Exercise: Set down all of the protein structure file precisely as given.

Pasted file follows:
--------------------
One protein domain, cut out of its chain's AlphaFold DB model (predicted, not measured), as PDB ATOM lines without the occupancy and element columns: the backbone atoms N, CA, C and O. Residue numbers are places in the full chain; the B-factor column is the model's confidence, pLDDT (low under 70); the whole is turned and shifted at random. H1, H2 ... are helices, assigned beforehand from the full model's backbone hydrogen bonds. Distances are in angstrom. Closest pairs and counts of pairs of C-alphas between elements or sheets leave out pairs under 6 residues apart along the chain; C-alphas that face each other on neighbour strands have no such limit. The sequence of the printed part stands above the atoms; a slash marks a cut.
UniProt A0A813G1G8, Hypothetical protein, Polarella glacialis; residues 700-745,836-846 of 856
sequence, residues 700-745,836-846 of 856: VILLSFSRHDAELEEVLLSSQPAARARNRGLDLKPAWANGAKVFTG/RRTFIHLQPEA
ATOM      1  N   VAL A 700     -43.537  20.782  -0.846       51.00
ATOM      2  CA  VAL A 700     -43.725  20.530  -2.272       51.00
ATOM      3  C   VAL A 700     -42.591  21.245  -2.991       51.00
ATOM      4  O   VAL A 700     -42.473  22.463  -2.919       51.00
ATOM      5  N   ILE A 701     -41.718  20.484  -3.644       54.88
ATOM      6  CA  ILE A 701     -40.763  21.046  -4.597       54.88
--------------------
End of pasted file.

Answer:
One protein domain, cut out of its chain's AlphaFold DB model (predicted, not measured), as PDB ATOM lines without the occupancy and element columns: the backbone atoms N, CA, C and O. Residue numbers are places in the full chain; the B-factor column is the model's confidence, pLDDT (low under 70); the whole is turned and shifted at random. H1, H2 ... are helices, assigned beforehand from the full model's backbone hydrogen bonds. Distances are in angstrom. Closest pairs and counts of pairs of C-alphas between elements or sheets leave out pairs under 6 residues apart along the chain; C-alphas that face each other on neighbour strands have no such limit. The sequence of the printed part stands above the atoms; a slash marks a cut.
UniProt A0A813G1G8, Hypothetical protein, Polarella glacialis; residues 700-745,836-846 of 856
sequence, residues 700-745,836-846 of 856: VILLSFSRHDAELEEVLLSSQPAARARNRGLDLKPAWANGAKVFTG/RRTFIHLQPEA
ATOM      1  N   VAL A 700     -43.537  20.782  -0.846       51.00
ATOM      2  CA  VAL A 700     -43.725  20.530  -2.272       51.00
ATOM      3  C   VAL A 700     -42.591  21.245  -2.991       51.00
ATOM      4  O   VAL A 700     -42.473  22.463  -2.919       51.00
ATOM      5  N   ILE A 701     -41.718  20.484  -3.644       54.88
ATOM      6  CA  ILE A 701     -40.763  21.046  -4.597       54.88